Sen. Joe Manchin on Tuesday announced, in a speech in South Charleston, that not only will he support legislation that places tight caps on spending, but he will also lend his 'aye' vote to a constitutional balanced budget amendment, both measures opposed by Senate Democratic leadership.
"I believe that both the CAP Act and Balanced Budget Amendment offer a good framework for a bipartisan debt fix," Manchin said, "But let me be clear that one of my top priorities will be to make sure that any debt fix keeps our promises to seniors and protects Social Security and Medicare."
The West Virginia Democrat, facing what could be a tough re-election fight in a state where the president is deeply unpopular, previously promised not to support raising the country's $14.3 trillion debt ceiling unless the Senate approves a deficit and debt reduction plan. The Tuesday speech, part of Manchin's "Commonsense Solutions" week, shed further light on that promise, though it did not overtly make his support conditional on the two measures' passage.
Manchin spokeswoman Emily Bittner told Fox News, "He thinks they're both a good start to build the framework. He needs to see a fix in place to raise it, and supports both of these."
The National Senatorial Committee (NRSC), the GOP's campaign arm, wasted no time in accusing the senator of "political maneuvering," bashing him for supporting the president's economic stimulus plan (though the senator was not yet a member when the bill was approved), and health care reform. NRSC spokesman Brian Walsh further added, ""This is another clear difference between the rhetoric Senator Manchin offers to voters in West Virginia, versus the reality of his voting record in Washington."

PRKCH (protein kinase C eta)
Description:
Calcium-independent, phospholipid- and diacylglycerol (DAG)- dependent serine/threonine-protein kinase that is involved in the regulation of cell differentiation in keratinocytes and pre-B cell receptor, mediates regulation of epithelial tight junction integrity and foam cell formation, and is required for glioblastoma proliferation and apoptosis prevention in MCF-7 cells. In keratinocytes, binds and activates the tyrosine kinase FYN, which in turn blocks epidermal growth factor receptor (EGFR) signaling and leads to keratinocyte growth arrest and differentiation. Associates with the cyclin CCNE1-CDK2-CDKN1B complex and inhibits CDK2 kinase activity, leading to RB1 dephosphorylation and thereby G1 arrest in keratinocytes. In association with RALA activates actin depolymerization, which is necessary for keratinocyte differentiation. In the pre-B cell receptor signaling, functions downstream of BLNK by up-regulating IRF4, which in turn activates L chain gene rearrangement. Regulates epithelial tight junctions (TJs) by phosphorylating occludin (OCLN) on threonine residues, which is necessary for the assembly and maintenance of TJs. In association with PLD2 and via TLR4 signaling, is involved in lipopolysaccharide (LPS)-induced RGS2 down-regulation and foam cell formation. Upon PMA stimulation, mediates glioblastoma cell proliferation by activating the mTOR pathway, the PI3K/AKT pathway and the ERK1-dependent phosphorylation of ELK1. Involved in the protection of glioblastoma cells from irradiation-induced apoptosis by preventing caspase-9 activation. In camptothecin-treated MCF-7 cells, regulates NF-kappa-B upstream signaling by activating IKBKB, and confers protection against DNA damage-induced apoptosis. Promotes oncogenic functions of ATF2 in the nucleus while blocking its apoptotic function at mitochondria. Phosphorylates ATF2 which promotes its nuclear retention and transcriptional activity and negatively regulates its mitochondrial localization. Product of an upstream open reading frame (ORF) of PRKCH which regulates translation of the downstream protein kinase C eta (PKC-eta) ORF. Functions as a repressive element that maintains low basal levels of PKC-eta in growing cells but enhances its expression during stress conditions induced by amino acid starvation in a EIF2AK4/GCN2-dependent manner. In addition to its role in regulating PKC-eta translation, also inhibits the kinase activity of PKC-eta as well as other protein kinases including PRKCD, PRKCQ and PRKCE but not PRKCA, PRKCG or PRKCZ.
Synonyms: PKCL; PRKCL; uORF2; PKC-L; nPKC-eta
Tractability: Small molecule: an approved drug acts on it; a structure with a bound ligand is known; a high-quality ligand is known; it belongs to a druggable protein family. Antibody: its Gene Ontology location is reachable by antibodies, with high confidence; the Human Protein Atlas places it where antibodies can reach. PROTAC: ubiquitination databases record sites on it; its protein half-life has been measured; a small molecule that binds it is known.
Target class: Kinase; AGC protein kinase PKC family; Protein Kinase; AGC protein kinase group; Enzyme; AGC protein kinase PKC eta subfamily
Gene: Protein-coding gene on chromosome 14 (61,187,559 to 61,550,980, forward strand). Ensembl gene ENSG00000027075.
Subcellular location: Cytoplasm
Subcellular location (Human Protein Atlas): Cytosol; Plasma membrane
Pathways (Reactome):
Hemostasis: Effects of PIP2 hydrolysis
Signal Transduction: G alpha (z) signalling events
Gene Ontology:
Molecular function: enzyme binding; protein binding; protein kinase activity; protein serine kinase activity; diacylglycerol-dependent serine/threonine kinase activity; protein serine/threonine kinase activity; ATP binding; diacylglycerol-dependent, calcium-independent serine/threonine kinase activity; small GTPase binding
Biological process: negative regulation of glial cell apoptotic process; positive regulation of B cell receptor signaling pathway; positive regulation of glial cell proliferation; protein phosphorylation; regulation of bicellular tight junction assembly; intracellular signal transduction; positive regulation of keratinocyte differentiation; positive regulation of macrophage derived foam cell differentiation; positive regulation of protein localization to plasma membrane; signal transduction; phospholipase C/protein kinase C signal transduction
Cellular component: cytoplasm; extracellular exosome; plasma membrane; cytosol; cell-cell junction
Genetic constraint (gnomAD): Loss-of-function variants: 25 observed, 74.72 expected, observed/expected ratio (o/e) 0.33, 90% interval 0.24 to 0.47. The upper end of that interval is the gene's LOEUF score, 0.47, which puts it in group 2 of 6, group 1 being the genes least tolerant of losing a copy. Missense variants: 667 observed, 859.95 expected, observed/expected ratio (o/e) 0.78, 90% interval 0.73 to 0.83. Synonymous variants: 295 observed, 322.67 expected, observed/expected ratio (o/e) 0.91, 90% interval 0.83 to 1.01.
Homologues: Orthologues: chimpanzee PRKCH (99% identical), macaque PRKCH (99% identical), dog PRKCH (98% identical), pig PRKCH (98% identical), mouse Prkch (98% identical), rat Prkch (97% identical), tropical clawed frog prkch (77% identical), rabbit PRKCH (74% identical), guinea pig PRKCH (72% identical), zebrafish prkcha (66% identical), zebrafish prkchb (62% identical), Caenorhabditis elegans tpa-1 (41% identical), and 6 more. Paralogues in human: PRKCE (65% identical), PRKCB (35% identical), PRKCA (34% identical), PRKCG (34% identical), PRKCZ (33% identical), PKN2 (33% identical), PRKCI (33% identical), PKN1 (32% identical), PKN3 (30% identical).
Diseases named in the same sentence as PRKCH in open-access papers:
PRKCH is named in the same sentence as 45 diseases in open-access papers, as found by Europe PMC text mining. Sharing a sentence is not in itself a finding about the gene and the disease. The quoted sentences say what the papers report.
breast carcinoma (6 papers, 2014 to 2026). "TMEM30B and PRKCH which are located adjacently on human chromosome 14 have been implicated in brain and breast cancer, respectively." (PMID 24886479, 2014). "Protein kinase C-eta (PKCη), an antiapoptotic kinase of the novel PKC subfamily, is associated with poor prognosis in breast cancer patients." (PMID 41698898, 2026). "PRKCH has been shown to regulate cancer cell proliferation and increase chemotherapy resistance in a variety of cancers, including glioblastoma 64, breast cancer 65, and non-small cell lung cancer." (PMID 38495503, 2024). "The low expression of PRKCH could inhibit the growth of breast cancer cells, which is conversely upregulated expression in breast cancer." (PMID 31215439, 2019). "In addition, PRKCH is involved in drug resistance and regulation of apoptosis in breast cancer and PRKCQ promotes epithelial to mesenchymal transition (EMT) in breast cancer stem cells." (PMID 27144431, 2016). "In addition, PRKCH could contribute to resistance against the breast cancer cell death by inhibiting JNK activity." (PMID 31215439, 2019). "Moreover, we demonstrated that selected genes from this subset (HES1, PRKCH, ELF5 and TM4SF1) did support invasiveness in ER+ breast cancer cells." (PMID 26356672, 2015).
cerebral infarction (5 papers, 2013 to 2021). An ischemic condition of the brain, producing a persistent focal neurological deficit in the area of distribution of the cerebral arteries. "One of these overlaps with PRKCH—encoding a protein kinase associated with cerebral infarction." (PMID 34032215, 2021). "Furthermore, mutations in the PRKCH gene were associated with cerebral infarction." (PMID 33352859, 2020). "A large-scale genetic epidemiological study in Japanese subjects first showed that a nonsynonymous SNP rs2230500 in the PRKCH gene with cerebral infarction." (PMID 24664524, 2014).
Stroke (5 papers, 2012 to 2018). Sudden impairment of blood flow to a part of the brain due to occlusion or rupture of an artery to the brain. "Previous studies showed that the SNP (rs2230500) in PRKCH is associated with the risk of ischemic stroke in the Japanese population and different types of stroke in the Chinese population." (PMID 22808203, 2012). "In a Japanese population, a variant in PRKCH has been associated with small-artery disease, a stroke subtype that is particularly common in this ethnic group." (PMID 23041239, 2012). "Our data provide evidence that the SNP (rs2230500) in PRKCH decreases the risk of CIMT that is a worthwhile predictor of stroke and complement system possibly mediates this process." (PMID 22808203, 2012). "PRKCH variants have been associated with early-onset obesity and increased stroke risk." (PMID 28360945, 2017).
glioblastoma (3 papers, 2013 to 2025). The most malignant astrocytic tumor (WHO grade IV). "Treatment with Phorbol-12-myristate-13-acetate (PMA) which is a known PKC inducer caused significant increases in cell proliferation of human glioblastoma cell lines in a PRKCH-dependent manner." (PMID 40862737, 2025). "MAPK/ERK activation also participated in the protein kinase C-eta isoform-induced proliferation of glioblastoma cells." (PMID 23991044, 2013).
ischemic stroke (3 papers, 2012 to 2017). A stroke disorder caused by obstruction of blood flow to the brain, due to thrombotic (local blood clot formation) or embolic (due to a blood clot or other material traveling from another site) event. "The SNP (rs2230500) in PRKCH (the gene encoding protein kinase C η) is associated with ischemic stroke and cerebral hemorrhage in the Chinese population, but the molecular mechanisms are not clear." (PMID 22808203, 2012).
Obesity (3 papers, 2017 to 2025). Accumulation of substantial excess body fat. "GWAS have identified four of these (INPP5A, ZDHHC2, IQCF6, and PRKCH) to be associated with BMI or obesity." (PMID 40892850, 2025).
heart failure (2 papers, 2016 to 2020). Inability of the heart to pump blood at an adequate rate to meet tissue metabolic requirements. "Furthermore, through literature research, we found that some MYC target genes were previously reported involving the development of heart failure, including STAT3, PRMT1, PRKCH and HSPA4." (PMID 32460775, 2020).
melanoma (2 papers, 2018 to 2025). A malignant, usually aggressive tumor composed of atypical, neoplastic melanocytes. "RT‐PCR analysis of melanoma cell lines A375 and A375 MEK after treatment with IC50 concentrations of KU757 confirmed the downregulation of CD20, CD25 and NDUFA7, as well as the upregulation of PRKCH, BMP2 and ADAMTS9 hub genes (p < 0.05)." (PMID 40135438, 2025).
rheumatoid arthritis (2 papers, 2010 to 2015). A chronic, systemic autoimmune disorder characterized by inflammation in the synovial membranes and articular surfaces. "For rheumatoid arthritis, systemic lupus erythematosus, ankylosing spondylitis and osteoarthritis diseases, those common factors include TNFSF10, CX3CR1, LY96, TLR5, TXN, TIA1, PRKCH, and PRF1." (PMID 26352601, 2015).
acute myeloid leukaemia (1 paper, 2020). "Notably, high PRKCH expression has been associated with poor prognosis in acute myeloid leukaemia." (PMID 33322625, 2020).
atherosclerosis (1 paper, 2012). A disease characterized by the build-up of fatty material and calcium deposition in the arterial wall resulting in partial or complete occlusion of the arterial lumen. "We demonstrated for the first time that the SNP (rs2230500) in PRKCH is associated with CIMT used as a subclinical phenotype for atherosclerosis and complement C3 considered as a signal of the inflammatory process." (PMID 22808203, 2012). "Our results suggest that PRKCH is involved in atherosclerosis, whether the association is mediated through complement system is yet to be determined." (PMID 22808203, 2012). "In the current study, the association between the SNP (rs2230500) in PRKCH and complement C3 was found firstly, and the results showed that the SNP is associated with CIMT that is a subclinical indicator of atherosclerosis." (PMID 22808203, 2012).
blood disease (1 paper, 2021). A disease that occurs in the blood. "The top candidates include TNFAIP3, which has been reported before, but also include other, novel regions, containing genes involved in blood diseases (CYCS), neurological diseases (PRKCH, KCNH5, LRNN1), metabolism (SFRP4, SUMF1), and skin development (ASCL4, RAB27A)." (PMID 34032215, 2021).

The Manchin stance makes it clear, though, that no debt ceiling vote will occur without significant debt reduction strings attached, putting the White House in a difficult dilemma. Administration officials, led by Treasury Secretary Tim Geithner, have painted a Doomsday scenario should the borrowing cap not be lifted.
Manchin's support will not likely alter the fate of either provision, though, as support for both spending caps and a constitutional amendment is significantly low among Democrats who control the chamber. Only Missouri's Claire McCaskill, a CAP Act author, supports both measures.
Joe Lieberman of Connecticut, an Independent who tends to vote with Democrats, supports spending caps. And Mark Udall of Colorado has signed onto the balanced-budget amendment. Without significantly more support -- 67 votes are needed for BBA and 60 for the CAP Act -- both measures stand no chance of passing, though Republicans have threatened to hold up the business of the Senate unless the measures are considered.
But the fate of the bills could change as polls show that raising the debt limit is unpopular with voters. And 61 percent of Americans said they favored a constitutional amendment in a recent NBC News-Wall Street Journal poll.
The CAP Act, the brainchild of Sen. Bob Corker, R-Tenn., would force federal spending over 10 years down to 20.6 percent of GDP. It's around 25 percent now.
The Manchin's comments are part of a growing chorus of centrist Democrats uneasy about the nation's debt problem. Senate Budget Committee Chairman Kent Conrad, D-ND, a member of bipartisan negotiations aimed at producing a plan for significant debt reduction, recently said he would oppose a longer-term debt ceiling increase without that plan or something similar.
As members return next week from an Easter recess, it's clear, the White House and Democratic leaders will have their work cut out for them.